The probability is that Trump will be the Republican standard-bearer in 2024. And, for those who seek to defeat him, this means that their efforts should move to full-throttle immediately.
As exhausting as it may feel to those who have been in the political trenches battling Trumpism for years, the immediacy of the struggle persists. The efforts that led to a repudiation of Trump in the 2018 midterms, to his defeat in 2020, and to the disappointing results for his acolytes in 2022 must be renewed for 2024. This includes local organizing, especially in battleground states, canvassing for votes, volunteering, and fundraising.
One of the lessons of the Trump years is that our democracy is fragile, and particularly precarious during this current era. But this is also a key lesson of our history. When you consider where we started — the gulf between the rhetoric of “all men are created equal” and the reality of our nation at its founding — we can see proof of the fight it has always taken to make America more free and secure.
We had a bloody civil war. And then a civil rights movement to defeat Jim Crow. Women couldn’t vote until the second decade of the 20th century. Still the fight for racial justice and women’s rights continues. As does the fight for Native rights, LGBTQ+ rights, labor rights, and so many others. Democracy is not a spectator sport. But for anyone who may be discouraged, our national story contains a string of victories for those who believed the United States could be better.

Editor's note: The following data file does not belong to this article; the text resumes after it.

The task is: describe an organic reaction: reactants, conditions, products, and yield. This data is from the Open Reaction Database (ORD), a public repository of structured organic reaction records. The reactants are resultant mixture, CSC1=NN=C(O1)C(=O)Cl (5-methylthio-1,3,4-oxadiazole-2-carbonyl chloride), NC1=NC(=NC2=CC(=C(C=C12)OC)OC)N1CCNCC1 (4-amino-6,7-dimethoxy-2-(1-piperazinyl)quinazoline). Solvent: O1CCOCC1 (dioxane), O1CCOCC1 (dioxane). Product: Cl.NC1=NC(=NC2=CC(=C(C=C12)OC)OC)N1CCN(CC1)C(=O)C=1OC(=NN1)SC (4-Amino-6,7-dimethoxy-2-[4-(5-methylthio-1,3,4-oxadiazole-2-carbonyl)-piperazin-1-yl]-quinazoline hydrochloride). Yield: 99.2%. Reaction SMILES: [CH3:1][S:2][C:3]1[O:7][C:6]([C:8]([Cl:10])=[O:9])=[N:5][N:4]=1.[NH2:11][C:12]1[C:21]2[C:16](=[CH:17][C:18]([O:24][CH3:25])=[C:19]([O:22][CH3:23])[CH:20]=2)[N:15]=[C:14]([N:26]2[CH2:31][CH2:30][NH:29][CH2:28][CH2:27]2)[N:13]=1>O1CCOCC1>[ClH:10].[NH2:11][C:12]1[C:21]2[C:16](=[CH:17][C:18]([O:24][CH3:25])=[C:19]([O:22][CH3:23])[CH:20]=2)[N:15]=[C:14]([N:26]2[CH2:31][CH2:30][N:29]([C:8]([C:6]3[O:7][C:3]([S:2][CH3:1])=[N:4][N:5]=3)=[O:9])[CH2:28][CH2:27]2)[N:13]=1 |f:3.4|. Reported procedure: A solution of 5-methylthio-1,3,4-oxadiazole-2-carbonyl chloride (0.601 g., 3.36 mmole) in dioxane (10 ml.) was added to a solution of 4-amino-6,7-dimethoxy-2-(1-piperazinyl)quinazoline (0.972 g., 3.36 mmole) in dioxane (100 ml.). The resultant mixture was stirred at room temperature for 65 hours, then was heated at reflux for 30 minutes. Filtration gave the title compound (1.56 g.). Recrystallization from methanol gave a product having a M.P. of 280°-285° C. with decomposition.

America’s political landscape has always included those who would divide us, diminish us, and desensitize us to the urgency of equality and justice. Sometimes these forces seem to lie dormant, but in our short history they have risen often. And when they do, courageous and committed Americans have banded together to defeat them in ways that ultimately strengthened our nation.
There is a lot of evidence that Trump would lose once more. But it’s not a given. The hard work to make America “a more perfect union” continues and is dependent upon enough Americans who care.